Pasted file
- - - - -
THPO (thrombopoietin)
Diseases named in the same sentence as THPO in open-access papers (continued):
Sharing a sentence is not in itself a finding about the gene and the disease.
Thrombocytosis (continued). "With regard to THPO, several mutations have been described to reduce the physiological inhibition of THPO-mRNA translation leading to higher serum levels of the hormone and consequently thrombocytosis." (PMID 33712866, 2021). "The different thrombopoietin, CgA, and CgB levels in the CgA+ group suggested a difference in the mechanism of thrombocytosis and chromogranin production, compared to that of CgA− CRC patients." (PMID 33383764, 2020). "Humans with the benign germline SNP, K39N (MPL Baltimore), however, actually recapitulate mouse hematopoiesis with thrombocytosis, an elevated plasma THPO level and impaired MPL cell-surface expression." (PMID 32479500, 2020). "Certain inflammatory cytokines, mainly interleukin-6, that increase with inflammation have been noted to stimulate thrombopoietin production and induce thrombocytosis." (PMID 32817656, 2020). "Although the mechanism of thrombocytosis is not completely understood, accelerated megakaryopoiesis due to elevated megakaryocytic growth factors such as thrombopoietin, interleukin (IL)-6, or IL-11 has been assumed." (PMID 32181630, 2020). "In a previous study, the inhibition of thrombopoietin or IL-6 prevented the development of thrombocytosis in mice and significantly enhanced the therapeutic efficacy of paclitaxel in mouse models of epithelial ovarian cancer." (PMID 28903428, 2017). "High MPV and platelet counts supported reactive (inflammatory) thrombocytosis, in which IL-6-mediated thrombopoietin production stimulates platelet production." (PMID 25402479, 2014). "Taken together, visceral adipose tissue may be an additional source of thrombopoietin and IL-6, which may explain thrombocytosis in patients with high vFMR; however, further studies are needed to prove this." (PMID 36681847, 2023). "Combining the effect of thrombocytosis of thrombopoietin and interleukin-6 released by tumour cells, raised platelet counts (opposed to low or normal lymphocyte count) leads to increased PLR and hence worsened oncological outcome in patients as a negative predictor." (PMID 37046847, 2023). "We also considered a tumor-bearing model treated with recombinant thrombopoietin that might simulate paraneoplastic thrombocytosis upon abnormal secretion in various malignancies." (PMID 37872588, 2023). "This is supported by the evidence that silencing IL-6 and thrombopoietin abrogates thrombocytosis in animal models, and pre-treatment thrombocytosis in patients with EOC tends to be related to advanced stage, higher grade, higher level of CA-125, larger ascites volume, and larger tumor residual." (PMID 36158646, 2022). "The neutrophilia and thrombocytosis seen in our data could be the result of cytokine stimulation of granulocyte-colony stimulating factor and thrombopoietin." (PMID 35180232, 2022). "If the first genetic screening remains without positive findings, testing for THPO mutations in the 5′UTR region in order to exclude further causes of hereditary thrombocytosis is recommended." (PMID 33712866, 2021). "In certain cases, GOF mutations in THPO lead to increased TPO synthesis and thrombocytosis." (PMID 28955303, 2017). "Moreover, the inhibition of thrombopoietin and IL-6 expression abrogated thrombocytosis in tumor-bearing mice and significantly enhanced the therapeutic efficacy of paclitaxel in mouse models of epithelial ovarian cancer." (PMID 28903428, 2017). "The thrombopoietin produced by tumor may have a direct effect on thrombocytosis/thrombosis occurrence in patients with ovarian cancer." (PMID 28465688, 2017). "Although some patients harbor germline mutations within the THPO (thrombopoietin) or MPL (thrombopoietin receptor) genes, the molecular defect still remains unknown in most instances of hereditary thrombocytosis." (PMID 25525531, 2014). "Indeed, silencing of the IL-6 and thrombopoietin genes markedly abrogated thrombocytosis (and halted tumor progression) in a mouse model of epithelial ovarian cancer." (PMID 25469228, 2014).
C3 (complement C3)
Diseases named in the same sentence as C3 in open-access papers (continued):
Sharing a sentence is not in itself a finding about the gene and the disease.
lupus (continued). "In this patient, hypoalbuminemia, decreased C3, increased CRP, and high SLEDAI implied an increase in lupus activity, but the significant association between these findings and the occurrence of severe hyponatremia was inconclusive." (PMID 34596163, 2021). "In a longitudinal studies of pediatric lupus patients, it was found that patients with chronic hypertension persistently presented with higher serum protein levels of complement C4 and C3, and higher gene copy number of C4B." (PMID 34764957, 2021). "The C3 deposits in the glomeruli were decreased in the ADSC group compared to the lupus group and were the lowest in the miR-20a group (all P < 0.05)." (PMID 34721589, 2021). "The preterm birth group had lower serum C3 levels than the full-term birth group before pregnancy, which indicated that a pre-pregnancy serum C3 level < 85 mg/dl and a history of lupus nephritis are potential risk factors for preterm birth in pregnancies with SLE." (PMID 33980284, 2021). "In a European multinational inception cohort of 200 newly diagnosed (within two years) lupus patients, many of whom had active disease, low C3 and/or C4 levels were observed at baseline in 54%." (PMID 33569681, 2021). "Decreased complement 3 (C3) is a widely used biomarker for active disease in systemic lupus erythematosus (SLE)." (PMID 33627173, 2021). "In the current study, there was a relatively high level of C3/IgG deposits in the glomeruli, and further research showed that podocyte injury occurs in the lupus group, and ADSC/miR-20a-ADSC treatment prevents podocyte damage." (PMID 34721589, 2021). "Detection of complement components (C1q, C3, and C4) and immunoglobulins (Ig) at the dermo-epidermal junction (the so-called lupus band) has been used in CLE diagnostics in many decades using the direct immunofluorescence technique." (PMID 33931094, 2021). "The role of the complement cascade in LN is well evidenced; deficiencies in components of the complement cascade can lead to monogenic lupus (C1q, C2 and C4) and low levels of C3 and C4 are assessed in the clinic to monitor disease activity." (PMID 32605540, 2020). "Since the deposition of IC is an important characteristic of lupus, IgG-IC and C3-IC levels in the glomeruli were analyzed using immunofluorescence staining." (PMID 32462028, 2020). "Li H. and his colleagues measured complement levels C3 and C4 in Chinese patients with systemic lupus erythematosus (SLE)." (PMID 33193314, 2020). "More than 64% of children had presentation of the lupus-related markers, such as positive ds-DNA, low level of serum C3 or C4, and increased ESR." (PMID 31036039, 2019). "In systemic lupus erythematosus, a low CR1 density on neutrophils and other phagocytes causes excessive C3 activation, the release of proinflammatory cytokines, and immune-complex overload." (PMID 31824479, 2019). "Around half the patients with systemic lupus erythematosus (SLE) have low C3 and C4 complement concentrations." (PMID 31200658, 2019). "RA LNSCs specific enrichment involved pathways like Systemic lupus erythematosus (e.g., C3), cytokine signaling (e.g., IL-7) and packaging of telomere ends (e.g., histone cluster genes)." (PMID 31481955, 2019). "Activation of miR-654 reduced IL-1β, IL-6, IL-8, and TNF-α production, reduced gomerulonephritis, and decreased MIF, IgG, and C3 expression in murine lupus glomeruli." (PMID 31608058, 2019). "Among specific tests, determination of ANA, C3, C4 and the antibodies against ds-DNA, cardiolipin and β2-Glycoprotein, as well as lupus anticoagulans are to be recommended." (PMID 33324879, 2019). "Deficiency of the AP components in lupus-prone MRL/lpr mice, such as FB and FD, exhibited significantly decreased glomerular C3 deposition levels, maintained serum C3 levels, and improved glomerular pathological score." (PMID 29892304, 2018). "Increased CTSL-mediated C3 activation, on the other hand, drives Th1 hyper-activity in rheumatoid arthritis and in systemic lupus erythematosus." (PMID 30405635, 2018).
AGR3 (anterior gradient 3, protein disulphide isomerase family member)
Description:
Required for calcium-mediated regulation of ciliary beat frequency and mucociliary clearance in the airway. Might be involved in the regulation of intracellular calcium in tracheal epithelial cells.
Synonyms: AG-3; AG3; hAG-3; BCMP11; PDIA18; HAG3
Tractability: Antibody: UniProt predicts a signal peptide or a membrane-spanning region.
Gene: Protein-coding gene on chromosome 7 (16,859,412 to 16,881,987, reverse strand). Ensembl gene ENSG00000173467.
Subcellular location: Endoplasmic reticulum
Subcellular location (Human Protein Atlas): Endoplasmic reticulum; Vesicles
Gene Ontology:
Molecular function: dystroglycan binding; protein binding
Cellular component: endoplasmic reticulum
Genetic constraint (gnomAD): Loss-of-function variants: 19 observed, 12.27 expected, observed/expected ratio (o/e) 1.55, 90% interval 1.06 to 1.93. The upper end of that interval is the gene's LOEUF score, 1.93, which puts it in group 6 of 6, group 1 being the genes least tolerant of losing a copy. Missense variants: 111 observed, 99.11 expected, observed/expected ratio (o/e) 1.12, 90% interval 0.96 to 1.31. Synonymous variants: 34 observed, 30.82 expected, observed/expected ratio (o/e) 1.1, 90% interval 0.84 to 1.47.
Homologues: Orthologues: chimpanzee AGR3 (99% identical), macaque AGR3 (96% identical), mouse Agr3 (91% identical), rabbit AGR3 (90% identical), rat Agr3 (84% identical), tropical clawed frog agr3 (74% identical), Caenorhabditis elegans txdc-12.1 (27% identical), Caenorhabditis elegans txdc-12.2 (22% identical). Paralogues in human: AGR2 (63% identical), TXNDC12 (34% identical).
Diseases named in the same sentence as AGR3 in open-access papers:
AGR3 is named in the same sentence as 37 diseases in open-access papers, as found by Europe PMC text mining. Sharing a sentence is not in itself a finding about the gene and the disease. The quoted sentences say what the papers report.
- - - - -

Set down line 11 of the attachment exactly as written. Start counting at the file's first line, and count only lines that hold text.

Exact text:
Required for calcium-mediated regulation of ciliary beat frequency and mucociliary clearance in the airway. Might be involved in the regulation of intracellular calcium in tracheal epithelial cells.